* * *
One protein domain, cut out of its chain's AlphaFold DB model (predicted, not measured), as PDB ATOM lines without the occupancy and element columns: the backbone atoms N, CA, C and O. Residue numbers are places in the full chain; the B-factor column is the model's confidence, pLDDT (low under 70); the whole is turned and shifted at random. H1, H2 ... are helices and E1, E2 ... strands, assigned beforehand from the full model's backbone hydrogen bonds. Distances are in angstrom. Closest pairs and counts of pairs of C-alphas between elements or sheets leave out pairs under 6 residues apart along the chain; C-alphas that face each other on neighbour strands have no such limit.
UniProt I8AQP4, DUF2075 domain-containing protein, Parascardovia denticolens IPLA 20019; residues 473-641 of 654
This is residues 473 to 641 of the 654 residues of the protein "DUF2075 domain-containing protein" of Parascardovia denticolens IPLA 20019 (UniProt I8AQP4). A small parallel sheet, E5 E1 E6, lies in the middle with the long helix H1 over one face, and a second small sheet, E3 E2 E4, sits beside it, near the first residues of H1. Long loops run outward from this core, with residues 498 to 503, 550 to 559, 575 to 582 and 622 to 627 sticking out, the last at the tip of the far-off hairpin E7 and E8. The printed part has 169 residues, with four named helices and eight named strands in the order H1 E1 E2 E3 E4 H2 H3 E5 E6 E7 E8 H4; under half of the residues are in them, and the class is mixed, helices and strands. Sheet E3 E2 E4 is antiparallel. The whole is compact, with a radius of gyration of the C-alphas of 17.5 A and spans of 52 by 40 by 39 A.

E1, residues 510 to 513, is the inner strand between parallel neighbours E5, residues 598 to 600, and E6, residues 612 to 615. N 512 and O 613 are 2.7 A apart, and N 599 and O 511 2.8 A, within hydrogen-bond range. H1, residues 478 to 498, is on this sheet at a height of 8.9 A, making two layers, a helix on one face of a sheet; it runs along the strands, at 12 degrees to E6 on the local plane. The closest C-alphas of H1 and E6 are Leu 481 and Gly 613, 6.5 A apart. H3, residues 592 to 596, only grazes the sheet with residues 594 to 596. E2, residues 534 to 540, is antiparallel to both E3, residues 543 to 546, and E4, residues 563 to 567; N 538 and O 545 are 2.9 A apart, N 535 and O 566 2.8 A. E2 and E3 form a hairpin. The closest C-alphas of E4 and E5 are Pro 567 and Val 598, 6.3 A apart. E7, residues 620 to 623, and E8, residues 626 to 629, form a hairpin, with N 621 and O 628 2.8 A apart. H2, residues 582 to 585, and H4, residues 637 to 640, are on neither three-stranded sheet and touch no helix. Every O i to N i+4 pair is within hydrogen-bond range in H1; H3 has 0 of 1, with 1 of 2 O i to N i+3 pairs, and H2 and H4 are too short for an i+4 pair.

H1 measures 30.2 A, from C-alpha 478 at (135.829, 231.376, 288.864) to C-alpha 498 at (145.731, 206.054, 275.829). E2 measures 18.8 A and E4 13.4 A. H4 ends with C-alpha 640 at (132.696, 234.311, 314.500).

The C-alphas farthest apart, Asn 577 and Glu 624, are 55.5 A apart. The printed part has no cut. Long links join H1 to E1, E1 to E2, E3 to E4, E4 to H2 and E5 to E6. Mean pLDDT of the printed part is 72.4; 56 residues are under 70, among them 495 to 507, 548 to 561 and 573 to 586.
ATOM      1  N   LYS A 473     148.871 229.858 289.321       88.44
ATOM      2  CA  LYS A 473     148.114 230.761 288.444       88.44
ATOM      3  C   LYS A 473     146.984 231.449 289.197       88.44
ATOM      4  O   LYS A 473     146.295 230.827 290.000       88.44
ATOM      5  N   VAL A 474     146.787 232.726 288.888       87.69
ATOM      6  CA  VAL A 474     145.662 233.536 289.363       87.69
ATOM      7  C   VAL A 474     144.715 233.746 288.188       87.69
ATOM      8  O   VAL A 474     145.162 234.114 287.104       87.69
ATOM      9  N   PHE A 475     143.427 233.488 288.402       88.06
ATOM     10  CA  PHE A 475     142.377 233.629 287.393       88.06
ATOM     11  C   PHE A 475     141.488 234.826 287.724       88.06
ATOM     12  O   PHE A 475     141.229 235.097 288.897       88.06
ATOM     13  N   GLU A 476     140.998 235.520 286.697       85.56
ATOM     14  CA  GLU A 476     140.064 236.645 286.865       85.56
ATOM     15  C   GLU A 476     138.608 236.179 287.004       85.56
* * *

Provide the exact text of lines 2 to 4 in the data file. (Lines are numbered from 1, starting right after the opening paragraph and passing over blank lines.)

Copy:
This is residues 473 to 641 of the 654 residues of the protein "DUF2075 domain-containing protein" of Parascardovia denticolens IPLA 20019 (UniProt I8AQP4). A small parallel sheet, E5 E1 E6, lies in the middle with the long helix H1 over one face, and a second small sheet, E3 E2 E4, sits beside it, near the first residues of H1. Long loops run outward from this core, with residues 498 to 503, 550 to 559, 575 to 582 and 622 to 627 sticking out, the last at the tip of the far-off hairpin E7 and E8. The printed part has 169 residues, with four named helices and eight named strands in the order H1 E1 E2 E3 E4 H2 H3 E5 E6 E7 E8 H4; under half of the residues are in them, and the class is mixed, helices and strands. Sheet E3 E2 E4 is antiparallel. The whole is compact, with a radius of gyration of the C-alphas of 17.5 A and spans of 52 by 40 by 39 A.

E1, residues 510 to 513, is the inner strand between parallel neighbours E5, residues 598 to 600, and E6, residues 612 to 615. N 512 and O 613 are 2.7 A apart, and N 599 and O 511 2.8 A, within hydrogen-bond range. H1, residues 478 to 498, is on this sheet at a height of 8.9 A, making two layers, a helix on one face of a sheet; it runs along the strands, at 12 degrees to E6 on the local plane. The closest C-alphas of H1 and E6 are Leu 481 and Gly 613, 6.5 A apart. H3, residues 592 to 596, only grazes the sheet with residues 594 to 596. E2, residues 534 to 540, is antiparallel to both E3, residues 543 to 546, and E4, residues 563 to 567; N 538 and O 545 are 2.9 A apart, N 535 and O 566 2.8 A. E2 and E3 form a hairpin. The closest C-alphas of E4 and E5 are Pro 567 and Val 598, 6.3 A apart. E7, residues 620 to 623, and E8, residues 626 to 629, form a hairpin, with N 621 and O 628 2.8 A apart. H2, residues 582 to 585, and H4, residues 637 to 640, are on neither three-stranded sheet and touch no helix. Every O i to N i+4 pair is within hydrogen-bond range in H1; H3 has 0 of 1, with 1 of 2 O i to N i+3 pairs, and H2 and H4 are too short for an i+4 pair.

H1 measures 30.2 A, from C-alpha 478 at (135.829, 231.376, 288.864) to C-alpha 498 at (145.731, 206.054, 275.829). E2 measures 18.8 A and E4 13.4 A. H4 ends with C-alpha 640 at (132.696, 234.311, 314.500).